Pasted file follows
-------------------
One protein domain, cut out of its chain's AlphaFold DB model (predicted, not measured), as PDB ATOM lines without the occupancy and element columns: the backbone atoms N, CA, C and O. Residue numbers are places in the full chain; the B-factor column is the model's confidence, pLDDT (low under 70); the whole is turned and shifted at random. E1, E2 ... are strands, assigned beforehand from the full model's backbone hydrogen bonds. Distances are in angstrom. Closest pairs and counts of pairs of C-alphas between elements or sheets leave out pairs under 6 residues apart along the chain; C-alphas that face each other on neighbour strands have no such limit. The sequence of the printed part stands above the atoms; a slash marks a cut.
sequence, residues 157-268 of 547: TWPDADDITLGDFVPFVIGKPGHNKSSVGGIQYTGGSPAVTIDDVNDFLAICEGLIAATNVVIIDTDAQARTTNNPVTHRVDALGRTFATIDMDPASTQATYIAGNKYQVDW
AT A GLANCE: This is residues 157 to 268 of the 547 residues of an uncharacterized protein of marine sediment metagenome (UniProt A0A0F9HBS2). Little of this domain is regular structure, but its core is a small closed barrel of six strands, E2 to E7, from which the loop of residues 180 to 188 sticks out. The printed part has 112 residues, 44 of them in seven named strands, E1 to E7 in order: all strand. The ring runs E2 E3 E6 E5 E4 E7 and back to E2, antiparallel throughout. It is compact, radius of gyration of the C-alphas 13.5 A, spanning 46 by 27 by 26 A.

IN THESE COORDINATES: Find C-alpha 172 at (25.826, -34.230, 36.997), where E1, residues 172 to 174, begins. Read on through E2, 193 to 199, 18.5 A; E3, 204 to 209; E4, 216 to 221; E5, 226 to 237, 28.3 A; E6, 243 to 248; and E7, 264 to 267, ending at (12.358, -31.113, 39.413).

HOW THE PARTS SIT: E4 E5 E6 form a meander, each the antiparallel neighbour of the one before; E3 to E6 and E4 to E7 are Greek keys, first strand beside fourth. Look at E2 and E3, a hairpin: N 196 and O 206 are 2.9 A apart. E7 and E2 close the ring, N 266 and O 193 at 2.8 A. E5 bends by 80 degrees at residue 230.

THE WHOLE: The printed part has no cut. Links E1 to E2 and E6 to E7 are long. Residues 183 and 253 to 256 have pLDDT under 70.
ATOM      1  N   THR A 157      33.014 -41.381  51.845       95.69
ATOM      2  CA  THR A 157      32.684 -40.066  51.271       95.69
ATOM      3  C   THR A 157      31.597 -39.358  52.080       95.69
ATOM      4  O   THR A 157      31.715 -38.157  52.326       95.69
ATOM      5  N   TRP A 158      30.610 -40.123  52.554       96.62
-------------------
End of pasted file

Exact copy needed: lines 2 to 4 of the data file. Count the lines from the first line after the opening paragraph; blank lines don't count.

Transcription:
AT A GLANCE: This is residues 157 to 268 of the 547 residues of an uncharacterized protein of marine sediment metagenome (UniProt A0A0F9HBS2). Little of this domain is regular structure, but its core is a small closed barrel of six strands, E2 to E7, from which the loop of residues 180 to 188 sticks out. The printed part has 112 residues, 44 of them in seven named strands, E1 to E7 in order: all strand. The ring runs E2 E3 E6 E5 E4 E7 and back to E2, antiparallel throughout. It is compact, radius of gyration of the C-alphas 13.5 A, spanning 46 by 27 by 26 A.

IN THESE COORDINATES: Find C-alpha 172 at (25.826, -34.230, 36.997), where E1, residues 172 to 174, begins. Read on through E2, 193 to 199, 18.5 A; E3, 204 to 209; E4, 216 to 221; E5, 226 to 237, 28.3 A; E6, 243 to 248; and E7, 264 to 267, ending at (12.358, -31.113, 39.413).

HOW THE PARTS SIT: E4 E5 E6 form a meander, each the antiparallel neighbour of the one before; E3 to E6 and E4 to E7 are Greek keys, first strand beside fourth. Look at E2 and E3, a hairpin: N 196 and O 206 are 2.9 A apart. E7 and E2 close the ring, N 266 and O 193 at 2.8 A. E5 bends by 80 degrees at residue 230.